As for spousal benefits, the VA will honor any same sex marriage even if the license and marriage was performed outside the veteran’s state of residence. There are also a number of benefits, like life insurance, or presentation of the flag, that service members can designate beneficiaries for “regardless of sexual orientation.” For more details on these visit the VA’s Benefits and Healthcare section.

Do any LGBTQ cemeteries exist (like ie. African American, veteran, catholic etc)?

You might be familiar with the headstone of veteran and activist Leonard “Mat” Matlovich, which does not bear his name but the following epitaph, “A Gay Vietnam Veteran. When I was in the military they gave me a medal for killing two men and a discharge for loving one.”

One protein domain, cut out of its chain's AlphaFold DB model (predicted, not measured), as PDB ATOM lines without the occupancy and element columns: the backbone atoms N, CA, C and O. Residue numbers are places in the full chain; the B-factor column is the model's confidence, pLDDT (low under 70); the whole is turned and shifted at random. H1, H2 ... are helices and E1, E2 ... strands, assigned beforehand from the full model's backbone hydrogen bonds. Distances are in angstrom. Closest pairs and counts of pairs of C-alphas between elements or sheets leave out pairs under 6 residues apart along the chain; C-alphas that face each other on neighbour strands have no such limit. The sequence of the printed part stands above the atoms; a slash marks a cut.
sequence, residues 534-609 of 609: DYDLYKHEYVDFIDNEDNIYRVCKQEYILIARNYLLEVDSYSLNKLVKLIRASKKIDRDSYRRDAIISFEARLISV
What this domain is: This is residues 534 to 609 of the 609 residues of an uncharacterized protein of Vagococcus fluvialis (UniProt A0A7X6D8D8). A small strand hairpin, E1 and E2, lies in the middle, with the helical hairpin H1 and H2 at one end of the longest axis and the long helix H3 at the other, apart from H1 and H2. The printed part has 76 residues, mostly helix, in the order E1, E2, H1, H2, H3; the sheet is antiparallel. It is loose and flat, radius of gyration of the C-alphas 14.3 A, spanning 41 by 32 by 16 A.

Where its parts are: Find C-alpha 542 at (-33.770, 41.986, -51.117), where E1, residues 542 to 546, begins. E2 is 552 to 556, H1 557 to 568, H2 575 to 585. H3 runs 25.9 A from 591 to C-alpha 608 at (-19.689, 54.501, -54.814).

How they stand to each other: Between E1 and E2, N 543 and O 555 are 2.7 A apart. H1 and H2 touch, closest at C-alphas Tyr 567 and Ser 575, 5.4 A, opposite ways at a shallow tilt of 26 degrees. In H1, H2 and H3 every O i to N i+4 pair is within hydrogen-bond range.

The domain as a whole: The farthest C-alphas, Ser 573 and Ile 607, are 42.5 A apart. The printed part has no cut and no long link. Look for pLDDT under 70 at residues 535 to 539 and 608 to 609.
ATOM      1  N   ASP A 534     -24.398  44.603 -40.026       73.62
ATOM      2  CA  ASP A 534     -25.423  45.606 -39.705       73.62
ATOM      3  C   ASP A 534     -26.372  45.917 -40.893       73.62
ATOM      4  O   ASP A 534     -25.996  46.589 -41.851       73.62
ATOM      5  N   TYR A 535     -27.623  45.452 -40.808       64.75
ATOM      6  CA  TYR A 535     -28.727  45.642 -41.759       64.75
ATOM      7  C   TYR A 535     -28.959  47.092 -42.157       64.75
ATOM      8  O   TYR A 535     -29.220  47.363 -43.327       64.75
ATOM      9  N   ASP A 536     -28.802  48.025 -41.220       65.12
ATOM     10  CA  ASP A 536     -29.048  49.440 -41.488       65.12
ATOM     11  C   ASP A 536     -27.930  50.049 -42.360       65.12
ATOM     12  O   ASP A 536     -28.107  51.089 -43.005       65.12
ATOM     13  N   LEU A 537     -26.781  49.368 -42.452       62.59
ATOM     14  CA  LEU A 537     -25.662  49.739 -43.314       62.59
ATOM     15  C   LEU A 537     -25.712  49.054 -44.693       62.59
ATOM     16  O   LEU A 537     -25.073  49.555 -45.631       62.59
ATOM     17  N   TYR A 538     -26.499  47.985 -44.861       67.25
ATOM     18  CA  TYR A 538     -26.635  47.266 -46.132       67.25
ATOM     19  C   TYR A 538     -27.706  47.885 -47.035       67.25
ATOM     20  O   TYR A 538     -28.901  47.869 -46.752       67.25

It sits in the historic Congressional Cemetery in Washington D.C., and was the catalyst for what is believed to be the only dedicated LGBTQ section in a cemetery, referred to as the “Gay Corner.” Visitors to the cemetery, which was one of only a few cemeteries to accept AIDS victims in the 1980s, can take a self guided tour of other notable LGBTQ persons interred there.

More recently in 2008, an LGBTQ rights organization in Denmark acquired 36 spots in Assistens, a cemetery in Cophenhagen, and in 2014 the very first cemetery exclusively for lesbians opened in Berlin. The Berlin cemetery was purchased by members of Safia, an organization for older lesbians who wanted to remain together, even in death. According to Safia member Astrid Osterland, “Death is a part of life; it’s about learning to live with it and accepting this. Lots of us don’t have families to be buried with. Instead, we want to lie with those we’ve fought alongside, loved, and lived with.”